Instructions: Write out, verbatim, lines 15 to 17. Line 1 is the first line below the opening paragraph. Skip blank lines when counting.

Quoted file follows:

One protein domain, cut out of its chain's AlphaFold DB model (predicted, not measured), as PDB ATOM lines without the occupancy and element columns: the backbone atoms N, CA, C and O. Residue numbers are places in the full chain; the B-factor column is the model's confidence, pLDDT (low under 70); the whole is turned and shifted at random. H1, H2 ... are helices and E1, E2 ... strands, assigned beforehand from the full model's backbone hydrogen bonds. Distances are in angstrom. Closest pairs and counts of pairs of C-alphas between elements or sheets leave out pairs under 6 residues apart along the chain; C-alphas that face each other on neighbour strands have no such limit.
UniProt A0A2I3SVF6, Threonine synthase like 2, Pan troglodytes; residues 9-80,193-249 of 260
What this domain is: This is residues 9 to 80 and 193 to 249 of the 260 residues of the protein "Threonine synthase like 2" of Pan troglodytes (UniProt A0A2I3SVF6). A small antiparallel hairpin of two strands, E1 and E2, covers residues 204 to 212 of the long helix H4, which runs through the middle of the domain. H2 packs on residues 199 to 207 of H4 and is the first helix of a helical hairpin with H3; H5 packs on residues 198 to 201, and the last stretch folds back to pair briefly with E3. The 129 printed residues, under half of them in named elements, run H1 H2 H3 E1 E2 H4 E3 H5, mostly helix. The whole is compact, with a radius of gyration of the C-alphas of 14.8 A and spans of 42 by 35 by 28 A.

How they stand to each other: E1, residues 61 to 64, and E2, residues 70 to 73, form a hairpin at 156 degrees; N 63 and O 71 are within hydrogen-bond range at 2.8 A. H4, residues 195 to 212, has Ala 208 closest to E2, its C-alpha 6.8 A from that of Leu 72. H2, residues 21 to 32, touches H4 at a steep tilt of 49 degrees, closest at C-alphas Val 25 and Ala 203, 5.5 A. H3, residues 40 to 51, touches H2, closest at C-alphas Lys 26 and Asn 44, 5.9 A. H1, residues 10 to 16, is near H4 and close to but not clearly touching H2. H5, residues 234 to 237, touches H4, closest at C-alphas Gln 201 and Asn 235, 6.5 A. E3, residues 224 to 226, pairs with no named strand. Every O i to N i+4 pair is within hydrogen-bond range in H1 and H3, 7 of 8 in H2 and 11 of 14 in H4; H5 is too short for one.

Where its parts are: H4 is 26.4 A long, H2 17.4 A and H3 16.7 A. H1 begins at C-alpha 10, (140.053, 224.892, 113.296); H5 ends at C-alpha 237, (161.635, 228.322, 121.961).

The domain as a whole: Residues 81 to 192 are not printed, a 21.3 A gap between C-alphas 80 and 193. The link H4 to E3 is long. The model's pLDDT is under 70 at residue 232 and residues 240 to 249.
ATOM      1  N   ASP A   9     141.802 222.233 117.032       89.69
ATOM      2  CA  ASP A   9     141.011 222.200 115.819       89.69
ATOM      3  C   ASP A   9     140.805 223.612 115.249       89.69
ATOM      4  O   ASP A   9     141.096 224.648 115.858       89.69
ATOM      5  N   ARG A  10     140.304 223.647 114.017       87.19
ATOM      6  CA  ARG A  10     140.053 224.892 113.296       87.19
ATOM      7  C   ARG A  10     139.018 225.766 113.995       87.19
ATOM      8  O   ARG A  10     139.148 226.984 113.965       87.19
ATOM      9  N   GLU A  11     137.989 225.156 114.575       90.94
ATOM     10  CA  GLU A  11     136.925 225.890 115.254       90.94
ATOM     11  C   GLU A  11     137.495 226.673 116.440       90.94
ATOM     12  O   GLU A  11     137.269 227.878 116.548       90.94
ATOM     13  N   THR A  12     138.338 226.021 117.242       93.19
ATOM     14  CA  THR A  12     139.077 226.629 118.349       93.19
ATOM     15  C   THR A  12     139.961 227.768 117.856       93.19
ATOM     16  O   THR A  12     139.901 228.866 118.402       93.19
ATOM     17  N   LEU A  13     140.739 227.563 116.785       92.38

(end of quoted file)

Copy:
ATOM     10  CA  GLU A  11     136.925 225.890 115.254       90.94
ATOM     11  C   GLU A  11     137.495 226.673 116.440       90.94
ATOM     12  O   GLU A  11     137.269 227.878 116.548       90.94